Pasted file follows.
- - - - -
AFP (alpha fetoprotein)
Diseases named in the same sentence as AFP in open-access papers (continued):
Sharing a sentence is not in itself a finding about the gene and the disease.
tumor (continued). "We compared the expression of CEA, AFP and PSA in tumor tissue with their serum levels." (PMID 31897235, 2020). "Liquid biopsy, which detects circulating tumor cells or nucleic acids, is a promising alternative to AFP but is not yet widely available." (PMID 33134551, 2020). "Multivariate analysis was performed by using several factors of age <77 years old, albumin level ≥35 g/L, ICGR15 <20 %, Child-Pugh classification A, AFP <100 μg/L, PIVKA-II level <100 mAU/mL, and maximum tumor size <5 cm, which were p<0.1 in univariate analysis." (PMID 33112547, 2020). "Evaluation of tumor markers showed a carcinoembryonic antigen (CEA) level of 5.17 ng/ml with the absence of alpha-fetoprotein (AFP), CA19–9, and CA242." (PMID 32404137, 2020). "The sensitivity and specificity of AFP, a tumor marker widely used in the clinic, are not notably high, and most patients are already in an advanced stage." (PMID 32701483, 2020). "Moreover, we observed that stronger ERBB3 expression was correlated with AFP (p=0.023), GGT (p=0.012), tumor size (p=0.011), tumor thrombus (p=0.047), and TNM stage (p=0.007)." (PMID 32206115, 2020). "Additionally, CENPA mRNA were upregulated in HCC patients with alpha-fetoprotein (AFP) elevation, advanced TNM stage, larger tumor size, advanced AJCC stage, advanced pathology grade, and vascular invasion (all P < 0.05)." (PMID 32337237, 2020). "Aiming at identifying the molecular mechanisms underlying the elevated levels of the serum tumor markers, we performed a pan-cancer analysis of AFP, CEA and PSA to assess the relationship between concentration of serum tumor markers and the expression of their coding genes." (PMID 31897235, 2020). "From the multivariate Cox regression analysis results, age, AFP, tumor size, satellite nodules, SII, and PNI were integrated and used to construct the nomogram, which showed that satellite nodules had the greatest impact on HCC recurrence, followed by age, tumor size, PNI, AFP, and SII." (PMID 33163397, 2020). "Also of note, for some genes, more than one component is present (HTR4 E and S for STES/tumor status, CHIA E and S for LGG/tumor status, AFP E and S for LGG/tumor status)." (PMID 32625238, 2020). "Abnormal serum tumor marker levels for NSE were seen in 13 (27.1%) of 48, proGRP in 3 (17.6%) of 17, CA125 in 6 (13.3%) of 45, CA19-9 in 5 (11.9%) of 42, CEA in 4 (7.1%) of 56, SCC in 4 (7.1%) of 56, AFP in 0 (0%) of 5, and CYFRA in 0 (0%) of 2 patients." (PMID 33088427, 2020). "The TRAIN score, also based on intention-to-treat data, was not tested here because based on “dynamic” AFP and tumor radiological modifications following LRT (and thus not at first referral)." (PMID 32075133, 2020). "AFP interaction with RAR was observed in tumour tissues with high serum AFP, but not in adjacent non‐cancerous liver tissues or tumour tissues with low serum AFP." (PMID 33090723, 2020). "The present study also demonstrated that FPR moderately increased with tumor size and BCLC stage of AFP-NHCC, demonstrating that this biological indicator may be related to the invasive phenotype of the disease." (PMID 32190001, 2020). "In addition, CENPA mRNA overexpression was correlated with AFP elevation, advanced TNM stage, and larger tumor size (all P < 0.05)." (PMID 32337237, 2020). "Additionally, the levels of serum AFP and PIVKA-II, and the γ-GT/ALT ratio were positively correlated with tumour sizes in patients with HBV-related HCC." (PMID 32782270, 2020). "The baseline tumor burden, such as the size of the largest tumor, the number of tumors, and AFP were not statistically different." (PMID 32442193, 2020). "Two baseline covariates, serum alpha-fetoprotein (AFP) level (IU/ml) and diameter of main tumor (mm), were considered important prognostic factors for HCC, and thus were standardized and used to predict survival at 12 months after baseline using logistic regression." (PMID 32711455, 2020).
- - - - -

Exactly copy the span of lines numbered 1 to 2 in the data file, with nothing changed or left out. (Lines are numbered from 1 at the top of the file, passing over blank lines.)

AFP (alpha fetoprotein)
Diseases named in the same sentence as AFP in open-access papers (continued):